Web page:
Finance Monthly - August 2022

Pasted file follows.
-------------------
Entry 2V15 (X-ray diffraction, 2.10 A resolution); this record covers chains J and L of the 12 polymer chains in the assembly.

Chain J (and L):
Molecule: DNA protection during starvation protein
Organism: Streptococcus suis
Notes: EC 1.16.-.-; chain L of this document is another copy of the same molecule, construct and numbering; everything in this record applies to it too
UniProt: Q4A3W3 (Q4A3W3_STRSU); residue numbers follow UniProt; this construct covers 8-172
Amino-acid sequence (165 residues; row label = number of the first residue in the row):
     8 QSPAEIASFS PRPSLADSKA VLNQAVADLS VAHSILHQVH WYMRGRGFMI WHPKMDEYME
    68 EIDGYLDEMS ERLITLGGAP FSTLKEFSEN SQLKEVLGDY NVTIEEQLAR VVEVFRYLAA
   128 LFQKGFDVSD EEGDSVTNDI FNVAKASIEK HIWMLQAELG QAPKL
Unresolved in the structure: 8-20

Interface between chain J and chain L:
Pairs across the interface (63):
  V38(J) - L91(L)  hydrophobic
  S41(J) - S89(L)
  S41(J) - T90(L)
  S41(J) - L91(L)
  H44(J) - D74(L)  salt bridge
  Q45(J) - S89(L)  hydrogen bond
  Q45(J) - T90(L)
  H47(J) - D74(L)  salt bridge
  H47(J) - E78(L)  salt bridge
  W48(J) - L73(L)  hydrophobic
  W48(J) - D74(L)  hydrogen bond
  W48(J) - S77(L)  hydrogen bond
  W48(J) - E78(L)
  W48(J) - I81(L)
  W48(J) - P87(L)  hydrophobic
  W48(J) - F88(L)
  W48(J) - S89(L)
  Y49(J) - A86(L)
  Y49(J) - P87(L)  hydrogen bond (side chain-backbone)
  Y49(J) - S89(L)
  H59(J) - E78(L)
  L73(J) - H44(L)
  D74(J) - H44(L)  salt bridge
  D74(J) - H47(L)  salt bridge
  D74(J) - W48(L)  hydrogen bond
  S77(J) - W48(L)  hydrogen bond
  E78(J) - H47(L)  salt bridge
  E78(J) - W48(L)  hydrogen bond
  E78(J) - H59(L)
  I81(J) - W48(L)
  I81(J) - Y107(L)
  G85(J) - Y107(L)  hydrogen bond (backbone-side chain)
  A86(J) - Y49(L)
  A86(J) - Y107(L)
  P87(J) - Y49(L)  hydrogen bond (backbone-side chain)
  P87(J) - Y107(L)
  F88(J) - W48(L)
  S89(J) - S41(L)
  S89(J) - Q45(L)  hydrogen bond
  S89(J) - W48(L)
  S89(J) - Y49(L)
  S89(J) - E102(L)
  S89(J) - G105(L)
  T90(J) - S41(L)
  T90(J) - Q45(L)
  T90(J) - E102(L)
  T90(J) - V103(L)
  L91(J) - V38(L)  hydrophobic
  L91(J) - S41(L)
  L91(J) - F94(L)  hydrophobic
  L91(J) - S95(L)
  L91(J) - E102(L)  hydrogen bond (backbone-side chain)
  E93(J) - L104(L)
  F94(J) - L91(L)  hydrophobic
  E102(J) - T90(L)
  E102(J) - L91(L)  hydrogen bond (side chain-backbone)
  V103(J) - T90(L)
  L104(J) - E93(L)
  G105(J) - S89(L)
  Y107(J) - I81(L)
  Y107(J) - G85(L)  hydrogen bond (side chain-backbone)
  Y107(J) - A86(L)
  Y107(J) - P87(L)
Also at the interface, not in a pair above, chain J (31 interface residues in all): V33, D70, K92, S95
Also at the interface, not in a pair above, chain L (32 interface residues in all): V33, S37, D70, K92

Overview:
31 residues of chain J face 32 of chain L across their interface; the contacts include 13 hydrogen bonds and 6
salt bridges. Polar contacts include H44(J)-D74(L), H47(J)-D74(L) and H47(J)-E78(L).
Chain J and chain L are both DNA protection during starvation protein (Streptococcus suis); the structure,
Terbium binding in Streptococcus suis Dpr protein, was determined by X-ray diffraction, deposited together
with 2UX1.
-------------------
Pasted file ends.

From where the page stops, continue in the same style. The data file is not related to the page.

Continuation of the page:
Cryptocurrency is the talk of the town and global regulators have been quick to identify the potential for it to be used in financial crime as the primary regulatory risk. There have been well-publicised difficulties with UK crypto firms obtaining authorisation from the FCA in recent months. The FCA is reportedly unimpressed with the high number of financial crime red flags missed by crypto firms, whilst representatives of crypto firms said the regulator had been slow to approve applications and was often unresponsive. How have these changed recently? The increase in remote working during the COVID-19 pandemic certainly saw a spike in reports of phishing attempts. We can only speculate as to the cause. Perhaps employees who would once turn to each other to discuss an odd email in the office are less likely to from home? Or perhaps fraudsters saw an opportunity for a wider victim pool as people spend more time in front of their screens during global lockdowns? Whatever the reason, it shows little sign of slowing down so firms are looking to enhance their cyber security to defend themselves and their employees from this financial crime. The increase in global sanctions was directly linked to Russia’s invasion of Ukraine. Some months down the line, we continue to see new names added to global sanctions lists whilst the invasion remains ongoing. It is not just the sanctioned entities that are impacted. We are becoming aware of delays to payment processing whilst compliance checks are carried out on payments. Firms can suffer issues with cash flow and frustration from clients as they continue to navigate the banking system in compliance with global sanctions. Crypto regulation is still very much in its infancy. In the UK, the FCA recently launched a series of ‘crypto-sprints’. The objective of the events is to seek industry views around the current market and the design of an appropriate regulatory regime. Hopefully, this initiative will foster a productive working relationship between the regulator and practitioners, leading to an effective regulatory framework. Now we’re on the subject of crypto regulation, what are the key features of the proposed Markets in Crypto assets Regulation (“MiCA”) that practitioners should be aware of? The MiCA borrows heavily from the second Markets in Financial Instruments Directive (MiFID II). Therefore, practitioners who are familiar with MiFID II will have a head start in navigating the MiCA regime. Whereas MiFID II captures investment firms, MiCA seeks to regulate: (i) issuers of crypto assets and stablecoins, (ii) crypto exchanges (think multilateral trading facility (MTF) for Bitcoin and such like); and (iii) wallet providers. Like MiFID II investment firms, these crypto actors would be required to meet minimum capital requirements. For example, a crypto MTF would need to be capitalised at a minimum of €150k under the proposals. As well as striving to enhance financial stability in the crypto assets space, MiCA also introduces conduct of business requirements Finance Monthly. Bank i ng & F i nanc i a l Se r v i ce s 31

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